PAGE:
/well, overuse of antibiotics have a culling effect too, but its much less immediate.  We are definitely getting there though...
 
2014-04-11 08:41:33 AM

Jim_Callahan: lake_huron: Phaeon: I don't really get antibacterial soap. Don't soaps already destroy cell walls and membranes of bacteria because the polarity of their medium changes?

Not perfectly.  The detergent should solubilize the cell membranes, but some are surprisingly hardy, or even form spores.  (C. difficile is a good example.)  People do a crappy job of washing their hands, anyway.

Hand soap's primary sterilizing effect isn't direct sterilization, it's that it's  soap.  It doesn't matter whether the bacteria it comes into contact with die or not, because unless you suck terribly at washing your hands both the bacteria themselves and the substrate they're reproducing in are  removed from your hands when you wash.

Putting antibacterial (in the sense of reproduction-inhibiting, alcohol is fine) stuff in soap is sort of like tying some spears to your nuclear missile.  Sure, technically spears can hurt people too but it doesn't really matter if you're nuking the site from orbit.


That is not actually true.  Antibacterial soap is better at decreasing bacterial loads on hands than soap without the same antibacterial agents.  Again, this is an immediate short-term effect, and this study is looking at onger-term ecologic effects.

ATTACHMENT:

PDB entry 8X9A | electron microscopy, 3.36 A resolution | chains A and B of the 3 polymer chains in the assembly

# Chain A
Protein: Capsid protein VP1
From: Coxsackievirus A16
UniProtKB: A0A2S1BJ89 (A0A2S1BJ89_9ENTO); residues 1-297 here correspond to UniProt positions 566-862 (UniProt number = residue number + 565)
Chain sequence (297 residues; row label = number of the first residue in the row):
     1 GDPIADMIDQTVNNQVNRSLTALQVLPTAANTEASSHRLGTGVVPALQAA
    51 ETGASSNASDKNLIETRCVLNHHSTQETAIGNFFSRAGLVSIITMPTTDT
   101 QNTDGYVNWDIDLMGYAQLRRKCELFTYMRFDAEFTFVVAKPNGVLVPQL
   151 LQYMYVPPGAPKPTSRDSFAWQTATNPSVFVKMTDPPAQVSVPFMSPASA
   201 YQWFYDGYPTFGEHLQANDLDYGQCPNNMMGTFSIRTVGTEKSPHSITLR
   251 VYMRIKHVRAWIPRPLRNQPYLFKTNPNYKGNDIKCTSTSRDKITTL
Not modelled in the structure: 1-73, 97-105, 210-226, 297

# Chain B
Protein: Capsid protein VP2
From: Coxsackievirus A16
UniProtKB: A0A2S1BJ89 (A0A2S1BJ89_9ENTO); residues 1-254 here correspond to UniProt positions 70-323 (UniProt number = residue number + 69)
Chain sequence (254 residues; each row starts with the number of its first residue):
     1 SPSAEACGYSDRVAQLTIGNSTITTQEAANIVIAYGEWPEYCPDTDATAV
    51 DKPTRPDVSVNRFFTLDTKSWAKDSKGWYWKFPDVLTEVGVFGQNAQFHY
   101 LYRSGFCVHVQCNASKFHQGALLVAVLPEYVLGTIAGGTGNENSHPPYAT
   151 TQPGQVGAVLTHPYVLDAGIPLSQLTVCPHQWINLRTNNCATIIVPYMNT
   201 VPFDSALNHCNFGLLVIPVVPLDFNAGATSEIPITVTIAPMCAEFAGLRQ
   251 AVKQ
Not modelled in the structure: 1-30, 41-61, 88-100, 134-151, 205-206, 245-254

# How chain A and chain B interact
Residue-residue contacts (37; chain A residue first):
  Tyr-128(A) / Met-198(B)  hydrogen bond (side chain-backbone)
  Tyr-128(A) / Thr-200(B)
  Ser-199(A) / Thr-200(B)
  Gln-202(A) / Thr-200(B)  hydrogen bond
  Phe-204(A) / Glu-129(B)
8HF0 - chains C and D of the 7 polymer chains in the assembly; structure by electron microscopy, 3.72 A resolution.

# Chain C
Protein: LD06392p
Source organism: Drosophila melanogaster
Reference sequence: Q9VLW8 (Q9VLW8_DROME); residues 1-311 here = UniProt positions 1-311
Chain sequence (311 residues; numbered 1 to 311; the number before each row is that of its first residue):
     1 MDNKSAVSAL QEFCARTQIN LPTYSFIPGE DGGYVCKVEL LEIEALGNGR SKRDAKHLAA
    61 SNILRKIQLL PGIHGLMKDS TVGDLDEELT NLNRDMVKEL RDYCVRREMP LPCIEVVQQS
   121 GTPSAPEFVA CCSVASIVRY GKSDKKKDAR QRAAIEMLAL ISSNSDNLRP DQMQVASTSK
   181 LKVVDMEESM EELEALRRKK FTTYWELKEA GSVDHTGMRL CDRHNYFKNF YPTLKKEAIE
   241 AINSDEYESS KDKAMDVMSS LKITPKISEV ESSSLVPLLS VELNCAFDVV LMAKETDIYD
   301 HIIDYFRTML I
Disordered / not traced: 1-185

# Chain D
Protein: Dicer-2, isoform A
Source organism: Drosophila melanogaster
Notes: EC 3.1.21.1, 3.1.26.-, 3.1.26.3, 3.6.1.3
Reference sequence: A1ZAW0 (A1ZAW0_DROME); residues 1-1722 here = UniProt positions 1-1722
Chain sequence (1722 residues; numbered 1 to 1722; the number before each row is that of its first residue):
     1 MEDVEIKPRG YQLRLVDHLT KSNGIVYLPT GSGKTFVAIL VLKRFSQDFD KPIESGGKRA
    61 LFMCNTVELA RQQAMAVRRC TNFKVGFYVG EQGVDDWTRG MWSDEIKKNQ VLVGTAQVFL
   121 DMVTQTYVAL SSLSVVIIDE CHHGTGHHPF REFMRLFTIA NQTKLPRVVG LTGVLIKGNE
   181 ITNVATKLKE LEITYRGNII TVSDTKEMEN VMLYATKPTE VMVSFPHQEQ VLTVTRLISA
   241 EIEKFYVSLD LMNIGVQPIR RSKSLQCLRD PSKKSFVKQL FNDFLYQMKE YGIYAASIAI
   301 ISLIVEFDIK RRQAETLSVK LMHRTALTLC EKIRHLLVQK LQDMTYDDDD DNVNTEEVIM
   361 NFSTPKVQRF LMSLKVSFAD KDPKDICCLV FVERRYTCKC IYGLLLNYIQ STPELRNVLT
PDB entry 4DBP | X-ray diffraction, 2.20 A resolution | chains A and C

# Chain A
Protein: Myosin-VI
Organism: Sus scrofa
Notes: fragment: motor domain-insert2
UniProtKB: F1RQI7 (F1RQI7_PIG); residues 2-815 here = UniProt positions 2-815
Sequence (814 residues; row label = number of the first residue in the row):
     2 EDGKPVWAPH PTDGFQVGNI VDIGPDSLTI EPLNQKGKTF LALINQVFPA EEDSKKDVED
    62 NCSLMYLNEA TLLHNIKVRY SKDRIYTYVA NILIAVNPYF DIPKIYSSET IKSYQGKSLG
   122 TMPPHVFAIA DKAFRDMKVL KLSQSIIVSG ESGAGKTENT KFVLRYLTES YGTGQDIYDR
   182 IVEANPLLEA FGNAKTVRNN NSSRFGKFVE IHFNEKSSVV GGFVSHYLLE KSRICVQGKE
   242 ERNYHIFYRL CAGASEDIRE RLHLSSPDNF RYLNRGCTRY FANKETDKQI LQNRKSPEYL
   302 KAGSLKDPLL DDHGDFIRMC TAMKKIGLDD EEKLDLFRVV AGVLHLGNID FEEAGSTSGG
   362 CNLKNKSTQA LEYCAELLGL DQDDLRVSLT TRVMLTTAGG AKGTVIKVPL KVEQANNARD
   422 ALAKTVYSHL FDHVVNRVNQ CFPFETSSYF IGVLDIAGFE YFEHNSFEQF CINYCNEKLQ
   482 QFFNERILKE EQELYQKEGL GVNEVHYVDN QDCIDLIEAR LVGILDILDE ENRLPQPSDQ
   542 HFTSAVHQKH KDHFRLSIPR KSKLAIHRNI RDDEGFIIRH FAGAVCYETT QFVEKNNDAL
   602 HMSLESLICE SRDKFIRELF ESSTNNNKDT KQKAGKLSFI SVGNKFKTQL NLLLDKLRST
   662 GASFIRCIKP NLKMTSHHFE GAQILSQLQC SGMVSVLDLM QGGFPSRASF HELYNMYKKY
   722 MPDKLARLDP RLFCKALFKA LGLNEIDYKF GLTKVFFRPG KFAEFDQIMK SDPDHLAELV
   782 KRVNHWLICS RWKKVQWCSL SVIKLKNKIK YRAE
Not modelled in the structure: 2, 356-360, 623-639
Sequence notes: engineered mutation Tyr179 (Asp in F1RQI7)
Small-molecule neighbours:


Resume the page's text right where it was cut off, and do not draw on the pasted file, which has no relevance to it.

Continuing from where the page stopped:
Slide 12 in this slide set summarizes one study
http://www.cdc.gov/handhygiene/download/hand_hygiene_core.pdf 

The particular agent in this slide is chlorhexidine, which is probably the best topical antiseptic we have now that is safe on human skin.  Also, it does not generate the same controversial data that triclosan has.
 
2014-04-11 09:04:26 AM
Here's a 2009 publication from Townsend, Daltrey, Entwistle, and Moon on hand hygiene.  When you go to page 31, they review the data on handwashing with different preparations, and effects on bacterial load.  Plain handwashing not so hot, better with various additives.

One of the points is that leftover antibacterial compounds on the skin may have a persistent effect, continuing the kill bugs even after the handwashing is done.

http://whqlibdoc.who.int/publications/2009/9789241597906_eng.pdf

Triclosan is discussed on p 36, and has more space devoted to it because of resistance concerns.  My personal favorite remains chlorhexidine.

Sorry, all.  Adding antimicrobial agents to soaps does improve bug-killing.

/Why yes, I used to be the Medical Director of Infection Control at a small academic medical center, why do you ask?
 
2014-04-11 07:37:32 PM
Oh, it's 2014 and we need a new scare article about the danger of ani-bacterial soap.

If it kills C. Diff, Norovirus, E. Coli and Salmonella, I don't care about the rest.  Knock out the big stuff, and we are friends.

Oh, BTW, it actually takes real soap and hot water to remove the real threats that I listed.  15-20 seconds of handwashing.  Sing "Happy Birthday" twice and you are good.